By HEATHER NELLIS
Recorder News Staff
The Sexual Assault Support Services Program of Montgomery County is seeking volunteers to help staff its 24-hour crisis hotline.
Coordinator Veronica Parks said the program has a shortage of volunteers, who help facilitate clients' access to the free and confidential services.
They're available to anyone of any age who has experienced a sexual assault, or who has been affected by someone else's assault.
Volunteers provide information, referral services, counseling and advocacy to victims who seek help through the hotline at 1-866-307-4086.
Thirty hours of training is required to prepare volunteers for that work, and Parks says it's free, and flexible for people's schedules, even with some online training options.
Volunteers, who remain anonymous, learn the psychological aspects of sexual assault and abuse, effective counseling techniques, and how to assist survivors of sexual assault and their families using crisis intervention skills.
In addition, staff and volunteers can meet with victims at emergency rooms to provide information and support as the victim is examined, and can also accompany them to police agencies and/or court appearances.
When a victim calls the hotline, a person answers, takes the caller's information, and it's forwarded to the volunteer who's on call. There is no call center a volunteer has to report to, so it gives the volunteer flexibility to go about their lives, yet ensures quick response to the hotline calls.
A local named Kim said she signed up to volunteer about 2 1/2 years ago. She said every month, she and the other volunteers set up a monthly schedule in which each person signs up for hours and times they are available.
"It varies based on availability, but then when you're signed up, you just take the calls when they come in," Kim said. "We don't have to go anywhere, we just go on with our days, and the calls come in, and we take it from there."
"It can be as time-consuming as you want it to be," Kim continued. "You can make your own hours, and it's flexible, so it doesn't always have to be the same."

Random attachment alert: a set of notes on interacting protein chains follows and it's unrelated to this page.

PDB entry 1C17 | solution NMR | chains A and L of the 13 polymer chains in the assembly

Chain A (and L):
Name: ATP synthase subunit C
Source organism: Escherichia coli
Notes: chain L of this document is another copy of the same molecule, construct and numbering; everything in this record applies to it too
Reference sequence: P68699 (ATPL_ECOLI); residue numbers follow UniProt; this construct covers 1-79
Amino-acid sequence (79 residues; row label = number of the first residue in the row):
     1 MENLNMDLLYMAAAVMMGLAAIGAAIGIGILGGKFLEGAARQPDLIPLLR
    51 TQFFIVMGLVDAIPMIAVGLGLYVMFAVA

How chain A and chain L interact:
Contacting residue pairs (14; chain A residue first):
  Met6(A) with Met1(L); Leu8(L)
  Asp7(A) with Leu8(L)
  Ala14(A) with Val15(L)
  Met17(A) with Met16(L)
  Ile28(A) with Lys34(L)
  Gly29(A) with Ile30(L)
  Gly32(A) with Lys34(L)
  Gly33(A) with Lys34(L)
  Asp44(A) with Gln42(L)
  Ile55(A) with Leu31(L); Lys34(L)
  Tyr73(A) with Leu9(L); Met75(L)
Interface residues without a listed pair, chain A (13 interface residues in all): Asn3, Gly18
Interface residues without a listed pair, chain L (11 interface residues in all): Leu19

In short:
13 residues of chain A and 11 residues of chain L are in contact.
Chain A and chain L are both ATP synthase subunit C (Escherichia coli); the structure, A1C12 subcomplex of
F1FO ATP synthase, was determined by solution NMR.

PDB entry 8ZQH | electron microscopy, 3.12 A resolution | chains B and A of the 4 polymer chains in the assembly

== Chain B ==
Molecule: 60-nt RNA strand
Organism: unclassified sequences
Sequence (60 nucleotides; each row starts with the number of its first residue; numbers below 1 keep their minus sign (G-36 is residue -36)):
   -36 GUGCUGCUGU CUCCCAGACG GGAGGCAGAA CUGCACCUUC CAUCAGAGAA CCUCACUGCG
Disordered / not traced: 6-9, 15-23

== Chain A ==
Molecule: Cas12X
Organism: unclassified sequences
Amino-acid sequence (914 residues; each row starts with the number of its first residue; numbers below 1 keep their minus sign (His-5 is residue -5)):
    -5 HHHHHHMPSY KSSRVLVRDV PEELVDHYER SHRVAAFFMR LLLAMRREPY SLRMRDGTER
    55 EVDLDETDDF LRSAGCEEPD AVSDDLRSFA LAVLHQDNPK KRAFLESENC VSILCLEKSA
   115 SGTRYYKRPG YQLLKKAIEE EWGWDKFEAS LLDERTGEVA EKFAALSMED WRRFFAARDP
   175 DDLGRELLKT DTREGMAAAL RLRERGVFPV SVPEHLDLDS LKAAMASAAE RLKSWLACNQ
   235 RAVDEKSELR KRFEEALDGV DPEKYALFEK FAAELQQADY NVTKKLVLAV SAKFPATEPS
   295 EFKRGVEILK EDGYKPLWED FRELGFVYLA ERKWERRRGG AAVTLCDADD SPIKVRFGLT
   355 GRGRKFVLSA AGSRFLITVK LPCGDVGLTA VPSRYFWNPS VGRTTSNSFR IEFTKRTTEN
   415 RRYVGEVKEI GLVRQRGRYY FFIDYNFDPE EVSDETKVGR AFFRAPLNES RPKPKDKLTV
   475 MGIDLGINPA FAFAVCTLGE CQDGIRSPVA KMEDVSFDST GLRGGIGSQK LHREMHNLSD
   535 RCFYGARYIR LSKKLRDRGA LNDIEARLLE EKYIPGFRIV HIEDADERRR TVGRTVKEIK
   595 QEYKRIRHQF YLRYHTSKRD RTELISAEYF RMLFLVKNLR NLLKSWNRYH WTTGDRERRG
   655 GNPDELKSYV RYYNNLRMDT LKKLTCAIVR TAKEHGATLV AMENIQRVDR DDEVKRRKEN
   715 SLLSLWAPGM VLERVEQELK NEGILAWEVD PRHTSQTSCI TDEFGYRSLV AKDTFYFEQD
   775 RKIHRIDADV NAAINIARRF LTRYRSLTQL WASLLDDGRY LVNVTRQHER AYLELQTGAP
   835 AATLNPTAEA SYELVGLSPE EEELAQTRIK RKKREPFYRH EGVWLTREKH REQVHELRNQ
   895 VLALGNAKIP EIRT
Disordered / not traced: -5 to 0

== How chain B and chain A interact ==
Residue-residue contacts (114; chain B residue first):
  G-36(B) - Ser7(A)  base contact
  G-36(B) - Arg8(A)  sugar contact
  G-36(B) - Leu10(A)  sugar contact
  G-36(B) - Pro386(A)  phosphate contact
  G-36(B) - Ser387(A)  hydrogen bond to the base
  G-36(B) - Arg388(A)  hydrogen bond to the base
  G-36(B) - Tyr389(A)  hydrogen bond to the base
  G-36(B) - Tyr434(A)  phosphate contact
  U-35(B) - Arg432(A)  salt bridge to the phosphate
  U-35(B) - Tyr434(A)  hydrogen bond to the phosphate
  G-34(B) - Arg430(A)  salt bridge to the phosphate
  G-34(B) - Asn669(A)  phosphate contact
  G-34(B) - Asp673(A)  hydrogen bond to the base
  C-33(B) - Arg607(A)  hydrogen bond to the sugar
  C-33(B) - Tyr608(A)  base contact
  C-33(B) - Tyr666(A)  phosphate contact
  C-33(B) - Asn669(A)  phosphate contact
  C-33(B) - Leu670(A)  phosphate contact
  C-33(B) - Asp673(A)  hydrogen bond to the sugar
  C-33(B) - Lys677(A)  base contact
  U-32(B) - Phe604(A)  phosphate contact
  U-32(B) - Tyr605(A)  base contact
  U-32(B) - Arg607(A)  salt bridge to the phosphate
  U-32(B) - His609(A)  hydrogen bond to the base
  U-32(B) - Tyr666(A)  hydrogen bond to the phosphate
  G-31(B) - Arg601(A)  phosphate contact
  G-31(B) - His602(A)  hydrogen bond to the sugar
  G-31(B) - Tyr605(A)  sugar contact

Parks said in 2012, the program served 60 clients in Montgomery County, and 14 people called the hotline. But many more took advantage of the services by requesting them in other ways -- 190 counseling sessions, 97 telephone counseling sessions, and 121 instances of advocacy and accompaniment.
Sometimes, Kim said service is as simple as lending an ear to someone who wants to talk.
"We take care of each call individually," she said. "Each person has different needs, and they might be at a different stage -- just the beginning, in the middle, or maybe something happened years ago. We talk to the person to find out what they need, and some people might just want to talk."
In her experience, other victims have sought someone to be an advocate for them at a hospital after an assault, while others might want a referral to a more-permanent counseling service.
Kim said she hasn't personally escorted anyone to a court appearance or to a police agency, but said she feels comfortable enough with her volunteer leader to call her for support or to seek answers to help guide her with that experience if it ever arises.
"We have a really good support system," she said. "I can contact my volunteer leader at any time."
Kim said that support system additionally stems to a monthly meeting and additional training as needed.
"We're always getting updated on new things of what we should know, and how to better help people," she said. "We can also do training on our own, by borrowing and reading books that are available."
"We never feel like we're alone," Kim added. "There's always support, and an answer from someone who wants to help you."
Kim said she got involved because she wanted to help people, particularly women.
"As a woman, I really feel like we should help each other. I know men have been victims too, so I don't mean to discount that, but I think women should help each other in whatever way we can, and this is a way for me to do it," she said.
The work is rewarding, too, Kim said.
"People are grateful someone is there to listen, because a lot of times, no one is there to listen to them," she said. "With this program, people are a little more open because of the confidentiality and anonymity aspect, and when they're more open, we can help them more, because we don't know who they are, and you can just listen. That's what people need, is someone to listen, and not judge."
The program is sponsored by Planned Parenthood Mohawk Hudson, and training is paid for with grants, Parks said.
Eligible volunteers will be at least 18-years-old, and have their own transportation, and phone with service.
Those interested in volunteering can reach Parks by calling 842-0285 ext. 605, or by e-mailing email@example.com by April 22.